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Herbert Gintis on general equilibrium and inclusive fitness

Books + Ideas, , — October 2014

Oxford draws some great visiting speakers and last week I made it to two lectures by Herbert Gintis, who I knew from his recent book with Sam Bowles, A Cooperative Species. The first talk was a look at General Equilibrium in economics, arguing for an approach with private prices and adaptive expectations and presenting the results from some agent-based modelling. The second was a salvo in the debate about how all-embracing inclusive fitness theory is in explaining evolutionary adaptation. Both lectures probed fundamental theoretical questions, setting them in their historical contexts and going back to basics to help see through what Gintis calls "the smoke and mirrors" of current debate.

The first talk was given to the Economics Society, to an audience mostly of students. General Equilibrium theory goes back to Walras and key results were proved by Arrow and Debreu and others; a key problem is that the equilibria involved are unstable, which has been fudged by having an auctioneer set global prices or by having single representative agents. Gintis' approach is to throw out the fixed preferences and single agent, and to have multiple agents with different preferences (private price vectors) updating themselves by (with some probability) copying successful agents ("adaptive expectations"); it also involves accepting that the system has complex dynamics, which means giving up on analytic results or even numerical solutions and instead simulating it as a Markov process. Results from a (relatively) simple model with firms, workers, taxation, and so forth - some 15,000 variables in all - show that this can generate stochastic stability. (Gintis's papers on this are quite mathematical; "The Stochastic Stability of General Equilibrium" might be the best starting point.)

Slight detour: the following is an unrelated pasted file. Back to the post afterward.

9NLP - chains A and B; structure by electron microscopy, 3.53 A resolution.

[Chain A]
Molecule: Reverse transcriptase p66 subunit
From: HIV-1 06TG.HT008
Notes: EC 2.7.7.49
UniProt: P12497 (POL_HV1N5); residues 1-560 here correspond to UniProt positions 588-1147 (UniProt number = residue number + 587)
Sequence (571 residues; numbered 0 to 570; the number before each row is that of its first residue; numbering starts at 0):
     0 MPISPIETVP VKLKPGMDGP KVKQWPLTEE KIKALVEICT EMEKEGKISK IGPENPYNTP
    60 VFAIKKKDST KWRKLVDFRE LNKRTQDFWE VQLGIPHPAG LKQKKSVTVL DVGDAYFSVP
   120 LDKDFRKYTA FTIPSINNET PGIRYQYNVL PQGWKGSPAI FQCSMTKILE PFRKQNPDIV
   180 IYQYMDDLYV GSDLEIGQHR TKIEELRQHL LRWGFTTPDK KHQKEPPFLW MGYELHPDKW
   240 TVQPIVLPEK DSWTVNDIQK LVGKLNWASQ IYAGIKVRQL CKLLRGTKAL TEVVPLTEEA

The second talk was largely a summary of a paper "Inclusive Fitness and the Sociobiology of the Genome" (PDF; Biology and Philosophy, 2014). The background here was the debate engendered by a 2010 paper by Nowak, Tarnita and Wilson and a response by Abbot et al. and there was a certain amount of "bearding the lion in his den" involved, since Oxford, under Dawkins' influence, is a redoubt of traditional population genetics and Alan Griffin was sitting perched in a back corner of the lecture theatre. Gintis pitched his results as a compromise, but actually they're the most fundamental argument against inclusive fitness as all-explanatory that I've seen. He goes back to Hamilton's original paper on inclusive fitness and shows that, however well it can explain adaptation at the level of individual loci, it can't possibly explain the origin of genome-level organisation - of cooperation between genes - because it is indifferent to the "social" or "anti-social" effects of genes. From the paper abstract:

while natural selection explains the appearance of design in the living world, inclusive fitness theory does not explain how. Indeed, Hamilton’s rule is equally compatible with the evolutionary success of prosocial altruistic genes and antisocial predatory genes, whereas only the former, which account for the appearance of design, predominate in successful organisms. Inclusive fitness theory, however, permits a formulation of the central problem of sociobiology in a particularly poignant form: how do interactions among loci induce utterly selfish genes to collaborate, or to predispose their carriers to collaborate, in promoting the fitness of their carriers? Inclusive fitness theory, because it abstracts from synergistic interactions among loci, does not answer this question.

Now the broader conclusion is hardly news to most cell biologists or ecologists, but as a mathematical argument from fundamentals it is more likely to convince population geneticists. (Some of the (economics-derived?) terminology may have been confusing, going by a conversation in the Darwin Cafe afterwards: it may be that genome organisation is parallel to social organisation in this context, but terms like "social" and "predatory" carry a lot of baggage and trying to convince people studying gene regulation networks that they are doing "sociobiology" seems unnecessary.)

Despite evolutionary biology being one of my core interests, this was my first visit to the Tinbergen building (which hosts Zoology and Experimental Psychology). That's at least partly because they really do (for security reasons) restrict entry to students and staff, so I wasn't able to get in during my first two years in Oxford.

I don't know if I'm the only person who went to both lectures, but I fear it's possible.


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